High School
(9-13)
In-person Virtual In-person Virtual In-person Virtual
Total by Grade/Program 19,322 9,949 5,457 3,914 9,636 8,745
Total by Grade/Program 66% 34% 58% 42% 52% 48%
American Indian
or Alaskan Native
56% 44% 45% 55% 52% 48%
Asian 66% 34% 52% 48% 48% 51%
Black (not Hispanic) 55% 45% 51% 49% 46% 54%
Hispanic 60% 40% 53% 47% 48% 52%
Multiple races 68% 32% 59% 41% 56% 44%
Native Hawaiian or
Other Pacific Islander
54% 46% 43% 57% 41% 59%
White (not Hispanic) 80% 20% 74% 26% 65% 35%

We also have worked very collaboratively with our educators. School leaders and DCTA leadership are a part of all decision-making meetings. 

It is essential that we listen to and are responsive to the feedback, ideas, and concerns of the educators who work with our students every day. In the middle of a global pandemic, it’s understandable that our educators would have serious concerns about the health risks of in-person schooling. Those concerns have been shared with the community (Chalkbeat story “Most Denver teachers and principals think in-person learning is unsafe, union surveys show”), and they need to be a major consideration in our decision-making process.

My child struggles with remote learning. What are you doing to make it better?

We are more prepared than ever to deliver strong remote instruction, based on changes we’ve made with feedback from students, families, and staff from surveys throughout the pandemic. We will continue to make sure each class is set up as well as possible for remote learning, and that students and families can access the support they need. We’ve been focused on the following improvements:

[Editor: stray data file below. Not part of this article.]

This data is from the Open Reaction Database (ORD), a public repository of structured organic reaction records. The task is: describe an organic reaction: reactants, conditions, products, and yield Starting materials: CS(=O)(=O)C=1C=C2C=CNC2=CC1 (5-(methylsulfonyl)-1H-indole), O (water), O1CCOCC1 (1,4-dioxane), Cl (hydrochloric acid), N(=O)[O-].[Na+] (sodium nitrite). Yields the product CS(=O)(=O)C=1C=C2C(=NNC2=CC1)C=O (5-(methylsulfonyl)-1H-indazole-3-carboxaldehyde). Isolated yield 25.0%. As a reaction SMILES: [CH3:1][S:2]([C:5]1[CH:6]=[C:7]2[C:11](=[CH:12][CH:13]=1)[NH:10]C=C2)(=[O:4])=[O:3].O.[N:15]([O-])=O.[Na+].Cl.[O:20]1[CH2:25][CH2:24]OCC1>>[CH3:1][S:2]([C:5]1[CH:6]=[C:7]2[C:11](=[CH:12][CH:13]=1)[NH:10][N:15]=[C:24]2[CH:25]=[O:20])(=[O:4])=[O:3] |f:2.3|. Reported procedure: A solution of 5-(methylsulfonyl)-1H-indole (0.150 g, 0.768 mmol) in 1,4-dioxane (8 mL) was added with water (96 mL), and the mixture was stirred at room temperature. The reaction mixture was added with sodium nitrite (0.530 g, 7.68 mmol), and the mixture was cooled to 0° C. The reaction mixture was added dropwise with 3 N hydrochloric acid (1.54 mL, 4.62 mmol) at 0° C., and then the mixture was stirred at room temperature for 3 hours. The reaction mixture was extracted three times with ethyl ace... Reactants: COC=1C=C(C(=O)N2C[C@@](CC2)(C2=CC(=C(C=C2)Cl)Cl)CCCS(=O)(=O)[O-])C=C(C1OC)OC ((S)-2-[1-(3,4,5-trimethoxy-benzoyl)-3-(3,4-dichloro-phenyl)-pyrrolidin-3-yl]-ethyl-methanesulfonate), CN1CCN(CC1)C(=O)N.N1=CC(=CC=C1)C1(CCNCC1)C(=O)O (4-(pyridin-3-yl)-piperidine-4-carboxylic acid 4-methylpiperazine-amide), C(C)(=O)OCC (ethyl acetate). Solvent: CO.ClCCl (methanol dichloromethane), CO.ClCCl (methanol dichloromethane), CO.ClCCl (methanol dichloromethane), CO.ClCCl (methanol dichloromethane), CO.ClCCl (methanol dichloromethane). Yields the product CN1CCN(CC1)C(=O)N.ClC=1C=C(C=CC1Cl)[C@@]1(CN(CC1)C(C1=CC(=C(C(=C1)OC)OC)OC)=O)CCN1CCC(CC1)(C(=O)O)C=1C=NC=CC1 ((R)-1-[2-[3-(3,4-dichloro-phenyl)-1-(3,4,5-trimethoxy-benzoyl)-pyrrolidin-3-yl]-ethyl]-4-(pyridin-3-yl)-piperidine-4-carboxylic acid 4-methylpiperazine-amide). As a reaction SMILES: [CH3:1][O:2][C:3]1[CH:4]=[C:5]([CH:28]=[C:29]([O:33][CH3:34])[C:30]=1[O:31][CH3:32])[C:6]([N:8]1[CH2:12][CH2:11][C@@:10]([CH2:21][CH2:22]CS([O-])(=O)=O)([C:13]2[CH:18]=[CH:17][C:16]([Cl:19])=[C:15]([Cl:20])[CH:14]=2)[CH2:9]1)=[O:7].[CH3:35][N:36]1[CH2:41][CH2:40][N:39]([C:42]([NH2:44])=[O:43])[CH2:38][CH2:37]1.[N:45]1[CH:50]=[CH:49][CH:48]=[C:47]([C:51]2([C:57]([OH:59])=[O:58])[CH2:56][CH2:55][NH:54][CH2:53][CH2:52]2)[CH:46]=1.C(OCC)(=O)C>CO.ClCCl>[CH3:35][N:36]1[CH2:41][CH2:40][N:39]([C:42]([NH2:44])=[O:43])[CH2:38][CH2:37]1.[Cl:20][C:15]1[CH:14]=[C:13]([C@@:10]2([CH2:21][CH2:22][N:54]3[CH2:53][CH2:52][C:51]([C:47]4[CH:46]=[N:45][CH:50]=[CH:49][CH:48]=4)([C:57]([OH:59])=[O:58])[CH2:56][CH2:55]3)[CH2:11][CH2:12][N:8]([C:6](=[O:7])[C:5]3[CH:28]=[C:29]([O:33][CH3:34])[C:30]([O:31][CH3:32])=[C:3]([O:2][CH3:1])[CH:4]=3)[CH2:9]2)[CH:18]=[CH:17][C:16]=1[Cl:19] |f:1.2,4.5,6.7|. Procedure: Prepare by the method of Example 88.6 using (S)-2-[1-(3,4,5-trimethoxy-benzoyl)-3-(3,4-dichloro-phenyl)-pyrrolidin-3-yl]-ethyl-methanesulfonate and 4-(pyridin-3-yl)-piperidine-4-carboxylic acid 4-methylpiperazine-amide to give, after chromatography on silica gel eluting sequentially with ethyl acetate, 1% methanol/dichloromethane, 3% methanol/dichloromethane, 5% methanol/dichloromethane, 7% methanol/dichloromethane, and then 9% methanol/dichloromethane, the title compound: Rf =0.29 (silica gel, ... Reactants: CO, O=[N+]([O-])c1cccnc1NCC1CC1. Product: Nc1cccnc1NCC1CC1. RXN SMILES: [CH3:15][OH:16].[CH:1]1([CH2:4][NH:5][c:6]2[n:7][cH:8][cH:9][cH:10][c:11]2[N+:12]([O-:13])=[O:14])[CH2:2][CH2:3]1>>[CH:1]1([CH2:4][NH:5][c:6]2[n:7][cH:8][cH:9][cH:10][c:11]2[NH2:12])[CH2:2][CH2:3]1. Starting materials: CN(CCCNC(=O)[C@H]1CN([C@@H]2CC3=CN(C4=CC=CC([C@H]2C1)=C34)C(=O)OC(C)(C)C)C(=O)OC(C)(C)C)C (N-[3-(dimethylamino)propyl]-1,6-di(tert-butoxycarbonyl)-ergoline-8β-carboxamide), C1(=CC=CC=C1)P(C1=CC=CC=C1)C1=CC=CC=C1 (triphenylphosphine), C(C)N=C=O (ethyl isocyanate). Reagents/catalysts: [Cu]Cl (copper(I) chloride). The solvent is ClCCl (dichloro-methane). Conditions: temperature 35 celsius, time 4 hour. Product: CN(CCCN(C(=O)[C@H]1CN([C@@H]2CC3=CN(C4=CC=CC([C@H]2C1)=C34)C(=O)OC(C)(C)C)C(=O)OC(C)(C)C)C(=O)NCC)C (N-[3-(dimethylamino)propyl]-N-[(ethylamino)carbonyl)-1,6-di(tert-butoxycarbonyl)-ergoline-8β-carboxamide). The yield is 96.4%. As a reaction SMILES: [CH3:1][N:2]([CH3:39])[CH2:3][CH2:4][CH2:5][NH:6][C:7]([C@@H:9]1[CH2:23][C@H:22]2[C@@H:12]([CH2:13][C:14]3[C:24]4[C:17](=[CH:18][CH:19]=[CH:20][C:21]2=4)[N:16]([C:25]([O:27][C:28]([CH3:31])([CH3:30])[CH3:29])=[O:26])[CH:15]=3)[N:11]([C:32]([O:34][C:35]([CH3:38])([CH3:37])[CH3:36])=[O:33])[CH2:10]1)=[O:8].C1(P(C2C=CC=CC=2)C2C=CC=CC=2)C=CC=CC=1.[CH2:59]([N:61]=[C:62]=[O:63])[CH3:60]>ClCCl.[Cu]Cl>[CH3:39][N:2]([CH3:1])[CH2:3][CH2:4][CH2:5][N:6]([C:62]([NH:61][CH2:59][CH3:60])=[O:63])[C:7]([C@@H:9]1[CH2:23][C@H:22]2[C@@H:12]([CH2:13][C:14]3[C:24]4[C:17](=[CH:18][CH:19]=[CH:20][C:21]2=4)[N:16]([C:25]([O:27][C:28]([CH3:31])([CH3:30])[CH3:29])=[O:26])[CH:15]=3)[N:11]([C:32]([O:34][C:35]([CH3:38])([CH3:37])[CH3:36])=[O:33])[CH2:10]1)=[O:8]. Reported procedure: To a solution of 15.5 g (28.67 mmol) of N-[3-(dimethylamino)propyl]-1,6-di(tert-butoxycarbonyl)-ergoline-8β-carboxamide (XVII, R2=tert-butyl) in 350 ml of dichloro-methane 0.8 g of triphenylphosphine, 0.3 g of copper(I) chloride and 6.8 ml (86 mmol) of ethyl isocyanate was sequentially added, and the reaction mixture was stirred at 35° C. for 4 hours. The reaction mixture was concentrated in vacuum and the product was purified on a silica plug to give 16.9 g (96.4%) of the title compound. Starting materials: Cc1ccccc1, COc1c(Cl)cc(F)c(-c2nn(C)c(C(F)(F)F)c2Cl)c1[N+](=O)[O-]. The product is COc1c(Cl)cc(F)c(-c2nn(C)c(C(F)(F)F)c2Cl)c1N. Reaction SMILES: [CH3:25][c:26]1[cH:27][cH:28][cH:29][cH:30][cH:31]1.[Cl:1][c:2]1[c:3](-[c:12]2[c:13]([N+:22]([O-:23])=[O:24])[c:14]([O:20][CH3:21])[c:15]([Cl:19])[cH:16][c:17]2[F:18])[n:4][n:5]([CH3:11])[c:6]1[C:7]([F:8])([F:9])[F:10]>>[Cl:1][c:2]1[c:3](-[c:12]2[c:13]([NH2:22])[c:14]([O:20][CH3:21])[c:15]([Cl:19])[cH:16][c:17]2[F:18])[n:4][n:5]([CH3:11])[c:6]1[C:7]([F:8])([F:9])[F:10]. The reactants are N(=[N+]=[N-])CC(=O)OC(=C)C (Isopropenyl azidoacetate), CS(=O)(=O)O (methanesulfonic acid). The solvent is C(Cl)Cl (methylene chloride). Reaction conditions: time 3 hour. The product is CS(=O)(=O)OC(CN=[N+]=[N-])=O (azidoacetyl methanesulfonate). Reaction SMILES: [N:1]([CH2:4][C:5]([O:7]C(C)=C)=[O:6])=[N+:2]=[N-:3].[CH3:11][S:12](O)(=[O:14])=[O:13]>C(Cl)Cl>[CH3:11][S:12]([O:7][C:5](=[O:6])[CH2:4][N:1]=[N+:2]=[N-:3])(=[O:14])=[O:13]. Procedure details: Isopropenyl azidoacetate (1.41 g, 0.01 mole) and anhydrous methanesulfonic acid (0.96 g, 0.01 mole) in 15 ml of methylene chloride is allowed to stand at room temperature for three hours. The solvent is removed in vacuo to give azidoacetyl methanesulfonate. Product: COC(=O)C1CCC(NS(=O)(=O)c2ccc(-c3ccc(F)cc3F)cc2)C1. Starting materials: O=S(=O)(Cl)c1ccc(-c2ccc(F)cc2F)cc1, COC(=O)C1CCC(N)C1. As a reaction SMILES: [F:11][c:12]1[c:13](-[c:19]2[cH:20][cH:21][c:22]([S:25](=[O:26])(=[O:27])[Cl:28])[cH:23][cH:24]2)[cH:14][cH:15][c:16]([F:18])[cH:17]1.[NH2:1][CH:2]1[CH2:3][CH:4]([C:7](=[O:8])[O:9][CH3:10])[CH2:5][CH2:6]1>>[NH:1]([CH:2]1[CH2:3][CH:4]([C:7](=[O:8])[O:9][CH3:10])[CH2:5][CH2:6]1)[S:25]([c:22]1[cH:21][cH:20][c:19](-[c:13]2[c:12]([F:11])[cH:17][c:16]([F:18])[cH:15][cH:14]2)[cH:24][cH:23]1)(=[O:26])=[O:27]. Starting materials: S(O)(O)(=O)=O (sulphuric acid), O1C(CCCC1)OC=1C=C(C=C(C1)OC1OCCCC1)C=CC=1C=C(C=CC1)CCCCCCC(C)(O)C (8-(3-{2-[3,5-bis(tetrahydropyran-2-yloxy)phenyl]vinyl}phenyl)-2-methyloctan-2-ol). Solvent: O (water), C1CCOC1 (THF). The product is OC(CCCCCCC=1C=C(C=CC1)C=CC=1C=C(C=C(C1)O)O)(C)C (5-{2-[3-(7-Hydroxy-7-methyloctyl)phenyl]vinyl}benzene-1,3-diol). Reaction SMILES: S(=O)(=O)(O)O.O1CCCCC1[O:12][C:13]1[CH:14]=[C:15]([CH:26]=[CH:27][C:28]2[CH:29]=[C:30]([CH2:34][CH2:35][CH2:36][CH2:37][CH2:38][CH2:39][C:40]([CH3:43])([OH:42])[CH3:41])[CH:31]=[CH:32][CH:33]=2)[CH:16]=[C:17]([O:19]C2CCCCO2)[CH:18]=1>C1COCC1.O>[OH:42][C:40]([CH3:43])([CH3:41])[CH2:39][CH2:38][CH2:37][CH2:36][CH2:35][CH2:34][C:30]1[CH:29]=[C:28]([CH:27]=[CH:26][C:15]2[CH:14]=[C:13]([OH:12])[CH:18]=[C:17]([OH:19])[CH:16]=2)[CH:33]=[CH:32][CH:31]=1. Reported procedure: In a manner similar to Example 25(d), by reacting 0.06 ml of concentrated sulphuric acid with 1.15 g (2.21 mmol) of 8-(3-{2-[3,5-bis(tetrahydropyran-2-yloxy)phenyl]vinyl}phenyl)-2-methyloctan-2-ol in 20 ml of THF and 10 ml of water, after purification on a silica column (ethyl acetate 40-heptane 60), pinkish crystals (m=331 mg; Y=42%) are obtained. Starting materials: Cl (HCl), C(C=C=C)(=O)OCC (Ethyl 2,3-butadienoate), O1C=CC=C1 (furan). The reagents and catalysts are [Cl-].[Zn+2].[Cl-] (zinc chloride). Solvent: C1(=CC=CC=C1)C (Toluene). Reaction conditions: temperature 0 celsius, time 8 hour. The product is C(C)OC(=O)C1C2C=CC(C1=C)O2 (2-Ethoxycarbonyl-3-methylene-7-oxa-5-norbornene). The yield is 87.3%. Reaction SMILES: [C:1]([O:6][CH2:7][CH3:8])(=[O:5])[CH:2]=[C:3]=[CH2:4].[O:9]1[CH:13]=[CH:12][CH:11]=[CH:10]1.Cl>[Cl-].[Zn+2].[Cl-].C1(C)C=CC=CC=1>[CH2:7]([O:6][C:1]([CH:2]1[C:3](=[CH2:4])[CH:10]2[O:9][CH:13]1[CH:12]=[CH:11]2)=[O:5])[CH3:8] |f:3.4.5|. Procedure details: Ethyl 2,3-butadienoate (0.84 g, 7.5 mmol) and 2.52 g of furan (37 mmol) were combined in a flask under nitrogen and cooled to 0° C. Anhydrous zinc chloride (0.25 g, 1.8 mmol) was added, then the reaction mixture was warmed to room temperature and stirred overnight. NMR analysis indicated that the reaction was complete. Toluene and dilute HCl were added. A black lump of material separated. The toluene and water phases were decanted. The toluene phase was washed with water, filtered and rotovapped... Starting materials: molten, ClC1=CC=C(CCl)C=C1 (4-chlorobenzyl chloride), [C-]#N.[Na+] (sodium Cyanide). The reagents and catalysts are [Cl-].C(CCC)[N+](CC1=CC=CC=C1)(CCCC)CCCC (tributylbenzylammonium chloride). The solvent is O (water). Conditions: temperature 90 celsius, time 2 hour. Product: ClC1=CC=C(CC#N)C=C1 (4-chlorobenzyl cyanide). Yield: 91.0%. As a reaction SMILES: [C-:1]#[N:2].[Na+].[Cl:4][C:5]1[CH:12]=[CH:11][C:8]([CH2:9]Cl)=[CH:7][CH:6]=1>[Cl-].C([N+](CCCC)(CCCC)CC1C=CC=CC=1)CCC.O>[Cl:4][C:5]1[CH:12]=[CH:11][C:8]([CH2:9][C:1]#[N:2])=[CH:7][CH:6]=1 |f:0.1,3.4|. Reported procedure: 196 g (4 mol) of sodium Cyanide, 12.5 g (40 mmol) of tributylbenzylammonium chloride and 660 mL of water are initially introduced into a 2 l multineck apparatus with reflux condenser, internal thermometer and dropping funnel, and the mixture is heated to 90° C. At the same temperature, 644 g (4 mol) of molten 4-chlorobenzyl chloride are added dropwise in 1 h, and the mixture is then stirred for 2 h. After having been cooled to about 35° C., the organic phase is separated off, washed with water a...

• Strengthening teacher-student relationships through live daily instruction that requires less at-home adult assistance. 
  • Supporting families with consistent expectations for attendance, instruction, and grading across grade levels and schools. 
  • Simplifying technology for students and families at district-run schools by using consistent learning management systems — Seesaw for K-5th grades and Schoology for 6-12th grades.
  • Ensure we are reaching all students by closing the gaps in internet and device access, providing tech support opportunities and tutorials in multiple languages.
  • Ensuring students continue to receive special education services outlined by their Individual Education Program (IEP) during remote learning. School teams and parents will collaboratively develop plans to ensure that the student receives a Free and Appropriate Public Education (FAPE).
  • Ensuring students learning English continue to receive English language development services during remote learning.

What are working families supposed to do about childcare on such short notice?

We’re keeping in-person for grades 3-5 open this whole week to allow for more time for families to prepare for the shift to remote. And we’re working with community partners to look for ways to create more child-care options.

Where is the concern for how this is affecting children's social and emotional health?